I first actually got interested in medicine when I was about seven years old.
I had typhoid fever which is really unusual.
I was very sick and I was in the hospital for eighteen days.
After that I felt pulled towards medicine.You know there is something about the chance to take care of people
when theyre at their most vulnerable that really spoke to me, that sort of always stuck.
I dont think that anyone thought in our lifetimes we would see anything like coronavirus.
Life on the COVID wards is both rewarding and tense.
There is an understanding of what this disease is and what it can do.
And so, you know the way that we pay attention to
donning and doffing the personal protective equipment,the way that we are attentive to how frequently nurses, therapists,
people who do tests, physicians, go into the rooms,we are very thoughtful about those features.
People who are sick and very uncomfortable have the chance to get better.
And people do get better.I think that thats an important thing to remember about coronavirus is that
it is a disease that lots of people can recover from.And I think the chance to be a part of that I think is really rewarding.
Can I ask you to check your pulse just like this?Put your fingers on your wrist.
Everyones life has changed as a result of coronavirus
and our lives as physicians is no different in that way.And so, switching from an in-office based practice to a virtual practice,
we were able to do that part relatively quickly.
And now I worry that my heart patients are scared to seek care
because they are worried about getting coronavirus in the hospital.
And I worry about the patients with coronavirus
that they are going to have some devastating complication.
And so, you worry in both directions which I think is a new feeling for all of us.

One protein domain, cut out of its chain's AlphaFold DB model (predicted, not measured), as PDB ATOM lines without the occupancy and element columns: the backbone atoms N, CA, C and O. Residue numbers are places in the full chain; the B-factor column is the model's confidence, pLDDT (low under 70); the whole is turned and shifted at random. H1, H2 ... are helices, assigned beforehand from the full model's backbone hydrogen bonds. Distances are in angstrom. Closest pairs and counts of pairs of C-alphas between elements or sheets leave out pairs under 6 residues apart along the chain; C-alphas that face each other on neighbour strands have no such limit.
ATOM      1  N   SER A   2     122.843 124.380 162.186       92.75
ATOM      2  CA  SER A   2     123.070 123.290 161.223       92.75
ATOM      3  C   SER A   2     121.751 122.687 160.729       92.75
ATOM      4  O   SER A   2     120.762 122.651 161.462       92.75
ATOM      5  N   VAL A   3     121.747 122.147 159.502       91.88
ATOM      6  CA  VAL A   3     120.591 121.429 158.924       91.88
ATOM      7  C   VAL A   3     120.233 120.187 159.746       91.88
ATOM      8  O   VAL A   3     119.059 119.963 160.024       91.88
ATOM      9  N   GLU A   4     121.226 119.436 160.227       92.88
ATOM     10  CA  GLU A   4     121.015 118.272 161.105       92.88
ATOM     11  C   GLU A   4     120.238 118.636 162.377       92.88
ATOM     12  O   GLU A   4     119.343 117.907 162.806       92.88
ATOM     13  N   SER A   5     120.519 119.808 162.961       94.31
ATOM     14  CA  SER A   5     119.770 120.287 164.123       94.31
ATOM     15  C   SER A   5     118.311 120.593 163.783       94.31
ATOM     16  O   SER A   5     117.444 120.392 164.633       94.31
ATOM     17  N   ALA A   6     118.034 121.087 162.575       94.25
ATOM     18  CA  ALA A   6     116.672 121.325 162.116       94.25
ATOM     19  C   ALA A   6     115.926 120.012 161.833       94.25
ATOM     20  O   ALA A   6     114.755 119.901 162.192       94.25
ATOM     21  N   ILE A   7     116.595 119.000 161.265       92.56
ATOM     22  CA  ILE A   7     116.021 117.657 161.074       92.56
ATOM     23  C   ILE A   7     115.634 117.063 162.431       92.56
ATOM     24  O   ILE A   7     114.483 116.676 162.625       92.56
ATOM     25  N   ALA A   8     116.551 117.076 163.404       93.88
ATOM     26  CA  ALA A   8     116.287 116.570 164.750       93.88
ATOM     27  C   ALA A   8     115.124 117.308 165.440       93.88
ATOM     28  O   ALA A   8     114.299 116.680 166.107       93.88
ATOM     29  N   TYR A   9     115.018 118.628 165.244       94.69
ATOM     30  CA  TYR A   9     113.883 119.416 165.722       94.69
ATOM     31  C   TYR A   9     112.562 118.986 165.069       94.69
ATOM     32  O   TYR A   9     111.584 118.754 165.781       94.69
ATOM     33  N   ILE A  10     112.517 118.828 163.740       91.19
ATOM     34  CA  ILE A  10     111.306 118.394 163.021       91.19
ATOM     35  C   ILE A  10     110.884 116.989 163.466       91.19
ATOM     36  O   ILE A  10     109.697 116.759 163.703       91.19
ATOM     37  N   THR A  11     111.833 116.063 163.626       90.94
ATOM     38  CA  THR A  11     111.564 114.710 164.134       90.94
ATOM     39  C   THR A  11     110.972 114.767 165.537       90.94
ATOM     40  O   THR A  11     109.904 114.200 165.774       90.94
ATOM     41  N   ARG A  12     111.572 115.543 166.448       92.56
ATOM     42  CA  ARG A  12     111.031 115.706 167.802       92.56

I think like everybody, my family has ups and downs with the crisis.
We have a lot of home activities that we plan as a family
to sort of remind each other that this is a moment to pause and enjoy each other.
My wife is the champion of that.
Ready? One, two, three. Nice.
Many of us worry about being a vector for our families.I think that that is something thats on all of our minds.
Everyone is a little bit more anxious than they were three months ago
and a little bit more stressed.My wife and kids, if something happened to them, it would be devastating.
My greatest fear is that I am going to give it to my parents.
They are, you know, in that higher risk category.
And we’re cognizant of the risks of being a healthcare worker.
Medical knowledge has undertaken this grand revolution
in the last two months because of the pandemic.I think that a wider swath of medical professionals have learned
how to quickly interpret data and understand what is good data and bad data
in a way that we have never been able to do before.
It helped us move faster through the science of coronavirus.
I think that we are better prepared now than we were two months ago.
We will be better prepared in a month than we are now
because I think that the way that
we are interpreting and understanding knowledge
has fundamentally changed in really, really positive ways, in really positive ways.